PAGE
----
Call of Duty: WWII Devs Promise Better Anti-Cheating Tech for PC at Launch
The Call of Duty: WWII PC open beta wrapped up earlier this week, and overall response to the new boots-on-the-ground multiplayer was fairly positive. That said, it was far from a flawless experience, with some testers expressing frustration that cheaters were already having their way with the game. Needless to say, a game being widely exploited before it’s even fully released isn’t a great sign of things to come.
Thankfully, Call of Duty: WWII developer Sledgehammer Games have heard the complaints and pledged to make things right. According to Sledgehammer, Call of Duty: WWII’s full suite of anti-hacking/cheating tech wasn’t yet implemented in the beta, and security will be tighter in the final game.
“Based on your feedback and our continued testing there are a number of additional changes we are working on for launch. Sadly, there are always those who aim to spoil the fun, even in a beta. We have yet to deploy the suite of anti-cheat/hacking technology we will use when the full PC game is live. We take a level playing field extremely seriously and will monitor this as a top priority on an ongoing basis.”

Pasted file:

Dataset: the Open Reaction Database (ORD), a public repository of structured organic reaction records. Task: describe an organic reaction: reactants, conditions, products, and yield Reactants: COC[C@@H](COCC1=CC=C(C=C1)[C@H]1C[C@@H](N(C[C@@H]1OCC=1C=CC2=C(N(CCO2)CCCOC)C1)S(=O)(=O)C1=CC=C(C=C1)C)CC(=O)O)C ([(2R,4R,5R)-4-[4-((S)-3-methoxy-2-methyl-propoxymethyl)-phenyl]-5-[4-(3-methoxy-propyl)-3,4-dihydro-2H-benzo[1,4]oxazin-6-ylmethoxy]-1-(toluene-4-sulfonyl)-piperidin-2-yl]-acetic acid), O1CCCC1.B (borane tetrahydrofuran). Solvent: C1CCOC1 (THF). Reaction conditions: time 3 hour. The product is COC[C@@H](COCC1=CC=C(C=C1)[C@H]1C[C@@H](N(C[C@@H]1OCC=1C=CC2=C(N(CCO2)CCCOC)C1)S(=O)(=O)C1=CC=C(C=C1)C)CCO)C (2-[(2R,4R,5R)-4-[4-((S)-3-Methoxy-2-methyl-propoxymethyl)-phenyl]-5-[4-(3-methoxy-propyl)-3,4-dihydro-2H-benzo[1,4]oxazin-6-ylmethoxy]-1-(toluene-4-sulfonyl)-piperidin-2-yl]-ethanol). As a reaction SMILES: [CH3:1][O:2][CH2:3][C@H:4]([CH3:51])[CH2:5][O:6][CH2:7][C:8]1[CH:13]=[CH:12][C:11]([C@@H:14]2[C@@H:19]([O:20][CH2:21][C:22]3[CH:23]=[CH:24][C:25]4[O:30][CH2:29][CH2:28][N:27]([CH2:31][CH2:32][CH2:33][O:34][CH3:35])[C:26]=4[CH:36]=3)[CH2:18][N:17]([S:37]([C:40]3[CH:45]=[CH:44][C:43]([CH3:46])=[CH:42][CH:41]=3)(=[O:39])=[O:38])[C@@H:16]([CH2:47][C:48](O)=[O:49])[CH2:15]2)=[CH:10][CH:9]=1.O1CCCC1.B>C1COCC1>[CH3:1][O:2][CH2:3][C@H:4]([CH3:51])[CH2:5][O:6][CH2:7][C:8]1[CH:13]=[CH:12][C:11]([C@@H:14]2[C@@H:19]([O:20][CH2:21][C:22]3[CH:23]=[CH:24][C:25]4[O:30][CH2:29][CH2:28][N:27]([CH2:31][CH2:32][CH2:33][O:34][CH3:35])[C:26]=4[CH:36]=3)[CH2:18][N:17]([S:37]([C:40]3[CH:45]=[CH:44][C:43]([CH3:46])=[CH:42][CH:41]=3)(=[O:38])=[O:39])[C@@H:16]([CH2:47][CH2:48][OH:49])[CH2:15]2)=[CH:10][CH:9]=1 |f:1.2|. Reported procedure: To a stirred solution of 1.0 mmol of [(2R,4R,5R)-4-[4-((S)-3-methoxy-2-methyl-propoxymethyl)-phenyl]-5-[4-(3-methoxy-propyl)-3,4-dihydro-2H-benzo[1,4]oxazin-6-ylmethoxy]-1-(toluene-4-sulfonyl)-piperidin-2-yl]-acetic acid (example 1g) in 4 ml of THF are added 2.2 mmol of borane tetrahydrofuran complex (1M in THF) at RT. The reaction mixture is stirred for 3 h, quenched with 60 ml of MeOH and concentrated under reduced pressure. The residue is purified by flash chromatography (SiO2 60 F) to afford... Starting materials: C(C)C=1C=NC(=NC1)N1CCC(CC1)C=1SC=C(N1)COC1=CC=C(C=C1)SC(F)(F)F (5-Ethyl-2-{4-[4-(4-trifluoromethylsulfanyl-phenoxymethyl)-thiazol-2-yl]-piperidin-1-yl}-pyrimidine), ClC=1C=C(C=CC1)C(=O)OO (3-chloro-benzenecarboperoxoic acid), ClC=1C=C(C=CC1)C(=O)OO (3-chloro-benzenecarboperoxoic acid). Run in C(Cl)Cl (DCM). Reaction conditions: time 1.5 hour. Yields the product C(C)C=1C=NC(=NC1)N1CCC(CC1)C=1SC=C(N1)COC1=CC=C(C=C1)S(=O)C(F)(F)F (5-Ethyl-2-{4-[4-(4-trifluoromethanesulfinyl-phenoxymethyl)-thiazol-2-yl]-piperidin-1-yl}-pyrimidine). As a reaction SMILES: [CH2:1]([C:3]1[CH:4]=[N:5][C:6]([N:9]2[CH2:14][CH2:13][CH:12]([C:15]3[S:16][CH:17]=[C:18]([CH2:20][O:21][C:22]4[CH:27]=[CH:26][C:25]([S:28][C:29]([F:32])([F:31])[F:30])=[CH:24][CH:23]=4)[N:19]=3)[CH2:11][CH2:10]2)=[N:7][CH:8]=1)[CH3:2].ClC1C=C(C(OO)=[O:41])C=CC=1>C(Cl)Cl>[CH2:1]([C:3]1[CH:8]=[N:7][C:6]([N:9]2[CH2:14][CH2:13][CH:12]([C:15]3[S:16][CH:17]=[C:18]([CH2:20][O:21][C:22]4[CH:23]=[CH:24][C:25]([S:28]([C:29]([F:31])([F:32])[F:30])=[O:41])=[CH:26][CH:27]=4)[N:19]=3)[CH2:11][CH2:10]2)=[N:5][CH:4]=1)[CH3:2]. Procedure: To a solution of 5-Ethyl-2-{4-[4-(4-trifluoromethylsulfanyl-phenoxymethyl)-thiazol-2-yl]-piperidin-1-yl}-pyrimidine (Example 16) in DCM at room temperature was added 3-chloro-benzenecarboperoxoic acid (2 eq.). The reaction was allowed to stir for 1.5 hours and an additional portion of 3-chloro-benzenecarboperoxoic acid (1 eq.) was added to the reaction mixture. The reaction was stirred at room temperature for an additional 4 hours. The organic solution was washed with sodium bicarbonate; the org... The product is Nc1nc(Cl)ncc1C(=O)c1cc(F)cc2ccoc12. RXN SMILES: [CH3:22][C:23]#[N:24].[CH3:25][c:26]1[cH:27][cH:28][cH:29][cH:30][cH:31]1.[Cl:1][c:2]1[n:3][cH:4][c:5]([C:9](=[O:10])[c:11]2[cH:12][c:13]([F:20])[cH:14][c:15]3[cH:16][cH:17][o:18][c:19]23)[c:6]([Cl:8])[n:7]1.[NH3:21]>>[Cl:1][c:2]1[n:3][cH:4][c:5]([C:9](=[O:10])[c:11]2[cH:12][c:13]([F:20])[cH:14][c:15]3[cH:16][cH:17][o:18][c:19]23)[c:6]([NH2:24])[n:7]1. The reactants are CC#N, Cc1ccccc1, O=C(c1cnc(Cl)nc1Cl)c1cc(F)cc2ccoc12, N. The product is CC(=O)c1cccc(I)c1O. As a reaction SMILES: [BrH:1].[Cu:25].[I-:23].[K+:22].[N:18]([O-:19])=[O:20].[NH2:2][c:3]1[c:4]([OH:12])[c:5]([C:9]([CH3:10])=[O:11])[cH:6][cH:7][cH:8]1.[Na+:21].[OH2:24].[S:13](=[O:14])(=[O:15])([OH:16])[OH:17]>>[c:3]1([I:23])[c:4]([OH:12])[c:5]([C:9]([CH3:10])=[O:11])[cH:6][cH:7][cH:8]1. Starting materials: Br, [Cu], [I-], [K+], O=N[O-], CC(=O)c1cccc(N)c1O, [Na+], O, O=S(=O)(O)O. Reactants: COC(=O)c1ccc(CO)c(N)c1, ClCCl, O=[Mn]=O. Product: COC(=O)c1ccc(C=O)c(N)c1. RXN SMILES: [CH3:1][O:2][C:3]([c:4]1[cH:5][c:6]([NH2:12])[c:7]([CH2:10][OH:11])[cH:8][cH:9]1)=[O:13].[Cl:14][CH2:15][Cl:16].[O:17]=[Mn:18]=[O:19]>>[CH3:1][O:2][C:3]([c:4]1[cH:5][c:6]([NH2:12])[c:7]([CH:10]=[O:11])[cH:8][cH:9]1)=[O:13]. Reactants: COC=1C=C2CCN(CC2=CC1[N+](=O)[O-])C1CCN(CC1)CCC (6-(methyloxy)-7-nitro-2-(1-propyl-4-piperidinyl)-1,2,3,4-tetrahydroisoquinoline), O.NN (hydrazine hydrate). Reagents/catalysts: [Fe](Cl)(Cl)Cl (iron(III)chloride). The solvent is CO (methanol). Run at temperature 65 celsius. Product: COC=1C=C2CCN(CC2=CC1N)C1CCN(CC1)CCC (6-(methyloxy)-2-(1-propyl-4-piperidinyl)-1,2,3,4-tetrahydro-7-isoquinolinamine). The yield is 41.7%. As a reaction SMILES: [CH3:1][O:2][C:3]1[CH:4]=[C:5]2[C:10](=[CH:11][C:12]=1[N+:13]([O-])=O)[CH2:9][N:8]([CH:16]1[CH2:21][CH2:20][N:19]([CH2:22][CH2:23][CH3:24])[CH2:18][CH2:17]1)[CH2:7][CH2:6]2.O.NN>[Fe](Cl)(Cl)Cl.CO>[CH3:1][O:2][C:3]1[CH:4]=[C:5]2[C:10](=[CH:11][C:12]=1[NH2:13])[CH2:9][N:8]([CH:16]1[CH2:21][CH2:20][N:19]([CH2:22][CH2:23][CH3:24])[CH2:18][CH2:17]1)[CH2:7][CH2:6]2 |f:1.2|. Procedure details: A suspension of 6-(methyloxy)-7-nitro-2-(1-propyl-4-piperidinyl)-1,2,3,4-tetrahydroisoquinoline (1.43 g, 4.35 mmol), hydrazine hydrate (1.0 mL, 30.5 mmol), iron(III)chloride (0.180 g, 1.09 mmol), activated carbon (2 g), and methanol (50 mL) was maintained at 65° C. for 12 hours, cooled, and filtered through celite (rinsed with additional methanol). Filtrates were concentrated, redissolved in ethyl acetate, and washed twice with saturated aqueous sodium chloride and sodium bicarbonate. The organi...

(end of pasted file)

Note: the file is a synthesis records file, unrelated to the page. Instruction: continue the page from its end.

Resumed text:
Sledgehammer also promised a variety of other tweaks and fixes based on fan feedback, including:
- Scroll bars on options that scroll.
- Allow numerical entry to mouse and controller sensitivity options (in addition to slider).
- Streamline the exit of the game.
- Clearly indicate being in Party status in UI.
- Making the resolution options more clear and consistent.
- Video option video memory indicator.
- Warnings about video memory over-commitment.
- Option to bind lean left/right keys in multiplayer.
Unchecked cheating has been a persistent issue for Call of Duty on PC, so hopefully Sledgehammer can back up their reassuring words. Call of Duty: WWII promises to boost the series’ multiplayer in a variety of exciting ways, so it would be a shame if cheaters ruined the fun on PC.
Call of Duty: WWII storms onto PC, Xbox One, and PS4 on November 3rd.